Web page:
Yachtsmen across Europe should soon be able to freely transfer their qualifications from country to country, according to Mike John, an RYA training centre manager.
Mr John of Sea Teach, said:’Currently, the main problem is that no European country trusts another to have the same standard of training and qualifications as itself. If you hold Yachtmaster Offshore from the UK RYA, neither Spain nor Germany will accept it to work on a boat flagged to their country. Even if the boat is identical, they will ask you to re-qualify under their rules. However, the point is, how do they know that Yachtmaster Offshore is ‘no good’ for them? They don’t. This is where our TRECVET Project, breaking down each country’s qualifications into component parts for comparison, makes sense of an unfortunate situation.’
Focussed on Small Commercial Vessels (SCV) up to 24 metres, TRECVET (Transnational Recognition of European Certification in Vocational Education and Training) has been working towards mutual recognition of comparable qualifications across EU member states. Initially tackling syllabi from the UK, Spain and Germany, the Project now has interactive software for interested parties to contrast the various curricula components. Industry feedback has been positive.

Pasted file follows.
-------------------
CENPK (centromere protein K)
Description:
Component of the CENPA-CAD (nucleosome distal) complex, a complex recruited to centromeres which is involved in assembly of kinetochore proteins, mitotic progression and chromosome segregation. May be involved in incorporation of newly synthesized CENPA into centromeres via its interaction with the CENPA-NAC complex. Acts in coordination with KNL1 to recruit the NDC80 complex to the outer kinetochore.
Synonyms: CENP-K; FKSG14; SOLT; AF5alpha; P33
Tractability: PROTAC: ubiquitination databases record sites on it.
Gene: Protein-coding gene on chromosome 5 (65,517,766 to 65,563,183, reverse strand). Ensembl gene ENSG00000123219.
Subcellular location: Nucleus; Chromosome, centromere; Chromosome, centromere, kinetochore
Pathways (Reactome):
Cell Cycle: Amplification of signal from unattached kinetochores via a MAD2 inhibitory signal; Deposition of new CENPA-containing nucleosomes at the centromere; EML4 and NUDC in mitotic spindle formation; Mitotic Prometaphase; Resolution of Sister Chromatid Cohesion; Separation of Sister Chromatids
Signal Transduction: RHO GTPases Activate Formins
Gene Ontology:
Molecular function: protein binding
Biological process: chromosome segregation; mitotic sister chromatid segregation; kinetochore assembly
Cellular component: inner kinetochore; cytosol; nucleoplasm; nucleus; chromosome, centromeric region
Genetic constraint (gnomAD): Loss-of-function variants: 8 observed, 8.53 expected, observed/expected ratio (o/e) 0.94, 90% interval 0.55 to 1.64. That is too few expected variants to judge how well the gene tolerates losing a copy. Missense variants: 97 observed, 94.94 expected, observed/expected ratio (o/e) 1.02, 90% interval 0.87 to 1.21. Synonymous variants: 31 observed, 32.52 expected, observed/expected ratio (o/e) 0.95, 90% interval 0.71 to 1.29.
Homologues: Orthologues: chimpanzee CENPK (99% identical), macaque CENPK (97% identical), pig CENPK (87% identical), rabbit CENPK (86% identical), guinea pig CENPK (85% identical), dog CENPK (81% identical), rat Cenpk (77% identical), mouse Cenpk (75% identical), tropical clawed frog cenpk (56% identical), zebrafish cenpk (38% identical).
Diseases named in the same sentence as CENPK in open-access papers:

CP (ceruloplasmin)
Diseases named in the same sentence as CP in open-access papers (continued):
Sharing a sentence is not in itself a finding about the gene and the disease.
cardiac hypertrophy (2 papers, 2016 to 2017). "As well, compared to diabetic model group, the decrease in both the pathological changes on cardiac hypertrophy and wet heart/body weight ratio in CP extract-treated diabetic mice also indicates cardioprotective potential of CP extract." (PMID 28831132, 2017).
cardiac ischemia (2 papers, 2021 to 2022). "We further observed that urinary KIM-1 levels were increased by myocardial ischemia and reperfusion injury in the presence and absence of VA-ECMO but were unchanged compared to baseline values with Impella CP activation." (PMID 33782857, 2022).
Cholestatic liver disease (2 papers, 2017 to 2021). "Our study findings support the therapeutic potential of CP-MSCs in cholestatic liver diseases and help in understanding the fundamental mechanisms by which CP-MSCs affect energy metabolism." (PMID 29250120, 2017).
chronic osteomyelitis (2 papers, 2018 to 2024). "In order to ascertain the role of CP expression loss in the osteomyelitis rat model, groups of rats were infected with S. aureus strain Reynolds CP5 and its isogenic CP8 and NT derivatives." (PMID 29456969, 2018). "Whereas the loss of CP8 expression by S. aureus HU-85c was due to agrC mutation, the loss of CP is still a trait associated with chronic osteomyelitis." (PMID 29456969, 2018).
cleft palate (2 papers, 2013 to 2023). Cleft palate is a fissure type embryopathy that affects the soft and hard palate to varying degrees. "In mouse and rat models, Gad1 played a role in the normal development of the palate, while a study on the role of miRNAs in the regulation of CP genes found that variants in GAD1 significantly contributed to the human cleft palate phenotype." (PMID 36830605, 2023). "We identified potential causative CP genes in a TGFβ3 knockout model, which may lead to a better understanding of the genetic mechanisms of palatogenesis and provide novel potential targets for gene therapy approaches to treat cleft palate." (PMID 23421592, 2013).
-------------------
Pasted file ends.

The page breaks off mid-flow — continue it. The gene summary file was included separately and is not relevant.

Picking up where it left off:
Phil Edwards, Managing Director of Palma-based Crew Agency, Dovaston, says, “As a former yacht captain I can see many benefits of the TRECVET Project, particularly for centres in the Mediterranean where many nationalities of crew are employed. In an ideal world, yachtsmen should be able to use their qualifications on any suitable boat; not allowing this liberty seems to go against the EU ethos of free movement of labour. Transferable qualifications would certainly make our work at Dovaston much easier and allow us to give yachts a far greater choice of suitable candidates. We fully support the work that is being undertaken and will help in any way we can to move the Project forward.”
John Wyborn, Director of Bluewater Crew Training, agrees, ‘Failure for EU countries to cross-recognize the smaller maritime qualifications is a major block to the free movement of labour supposedly guaranteed by the Union. At the moment UK Yachtmaster 200gt Certificates of Competency are recognised only by the French and Italians in a reciprocal arrangement. Even worse is the problem of basic STCW crew training. Those who have paid for the four courses that make up the STCW qualification in the UK are required to attend them again if they wish to work under either a Spanish or Italian flag. It’s a mess and the seafarer is paying for bureaucratic maladministration.’
The TRECVET Project has been underway for over a year and is operated by a consortium of maritime professionals from across Europe including the UK, Poland, Germany and Spain – plus support from the University of Barcelona. Project Leader Mike John finishes, “The next step is to present the results to the relevant maritime authorities and get them to sit together and work things out – for the good of the yachting industry and all those who work in it.”
TRECVET’s End of Project Conference is scheduled for 20 September 2013 and will be held in Palma de Mallorca – admission is free. Maritime authorities and institutions, crew agencies, accrediting bodies, shipping companies and journalists will be present at the Conference and an open invitation applies to all interested parties.
For more information about the Project and Conference visit www.trecvet.eu or write to email@example.com